As predicted, the ducks started moving. Tom and I were calling out ducks as we saw them. The ducks were coming from all sides. It was one of those moments that like a duck hunter, I felt like we were in it. We were in a hunt that all waterfowlers want. Soon we had flights of ducks buzzing our decoys. Our first few shots were more excitement and anticipation and not very accurate. That seems to be the way it goes sometimes. Eventually, I was able to slow my self down a bit and I was able to connect. I shot my first duck of the day. As soon as I could, I ran over to my duck. I had been struggling to identify the ducks as they were flying by. Once I had my duck in hand I knew why. I had a shoveler hen in my hand. The first shoveler I had ever shot. Watching the ducks fly, they were fast and all looked like hens. These shovelers were still eclipsed and that was the reason why I couldn’t spot any drakes. The ducks were smaller than a mallard and bigger than a teal and they flew somewhere in between.
Now we knew what we were chasing. The ducks were still moving. “ducks on the left” Tom said, locking me onto some mallards flying our way. We let them circle a couple of times. The problem was that the hunters on my honey hole were getting ducks coming in nonstop. It made it so that if we didn’t shoot after the second pass, we weren’t going to shoot at the ducks. When this flight came by, we opened fire. With my third shot, I managed to wound a drake mallard. Tom was still shooting too and I waited a bit before trying to chase my wounded mallard. That was a mistake. Even though he folded and dropped, I was able to catch a glimpse of it as he swam into the reeds. That was the last I would see of that duck.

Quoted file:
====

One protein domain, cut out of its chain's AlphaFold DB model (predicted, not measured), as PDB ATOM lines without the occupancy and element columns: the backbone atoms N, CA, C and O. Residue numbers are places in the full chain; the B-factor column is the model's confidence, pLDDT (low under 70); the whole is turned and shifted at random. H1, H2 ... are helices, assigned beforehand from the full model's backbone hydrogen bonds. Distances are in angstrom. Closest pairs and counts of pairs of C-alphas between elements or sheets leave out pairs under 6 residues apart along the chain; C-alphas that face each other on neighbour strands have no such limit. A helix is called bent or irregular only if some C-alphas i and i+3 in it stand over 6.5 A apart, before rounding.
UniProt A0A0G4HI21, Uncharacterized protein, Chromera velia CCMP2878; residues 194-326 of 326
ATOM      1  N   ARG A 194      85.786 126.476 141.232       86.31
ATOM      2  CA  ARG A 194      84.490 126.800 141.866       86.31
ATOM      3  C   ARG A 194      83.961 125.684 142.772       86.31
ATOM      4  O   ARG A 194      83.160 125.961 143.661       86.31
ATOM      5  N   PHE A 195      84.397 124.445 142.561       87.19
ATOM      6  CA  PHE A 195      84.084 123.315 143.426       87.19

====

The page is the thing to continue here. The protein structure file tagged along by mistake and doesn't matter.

The day was slowly coming to an end and the ducks were still coming in. The evening flight was not letting up. “Birds on the right”, “Birds on the left”. It seemed that we were constantly calling our ducks. The problem was still the obnoxious people set up on my honey hole. We could hear them yelling at their dogs and would watch as they would shoot at ducks that may have possibly been in the stratosphere. That may be an exaggeration but for a pellet to hit a duck that high it would be a gamble. I would take my odds in Las Vegas over the shots they were taking. The nice thing is that it made our decoys look even more friendly. A flight of ducks snuck up on us from the right. The shovelers were flying low and fast and kept sneaking up on us. This time, Tom was able to connect with his first duck of the season. I watched his duck fold and drop out of the sky. This was the best part of the hunt. Tom walked out to get his duck and came back with an eclipsed drake shoveler.
I know that eclipsed ducks aren’t everyone’s favorite but I like seeing ducks in their different phases. I had never seen a shoveler before that day. Seeing an eclipsed drake was even cooler. The evening soon came to an end and shooting hours were over. After collecting our decoys, we made our way back to the dike. As if Karma was on our side, we heard the guys that had been hunting on my honey hole get stuck in the mud. They were running that mud motor at full throttle and were not making much progress. With two ducks in hand, Tom and I made our way back to the truck knowing that the guys that were spooking the ducks had to put in some work to get off the marsh.
This hunt just reinforced to me the best thing in waterfowl hunting. There had been a push of shovelers that gave us an opportunity on a first for both Tom and I. We had fun chasing ducks and our gambles paid off. I even ended up calling this new spot “Tom’s spot” and saved it on OnX. We got to apply lessons we had both learned and worked as a team to have a successful hunt. Waterfowl hunting is full of surprises and these surprises were worth it.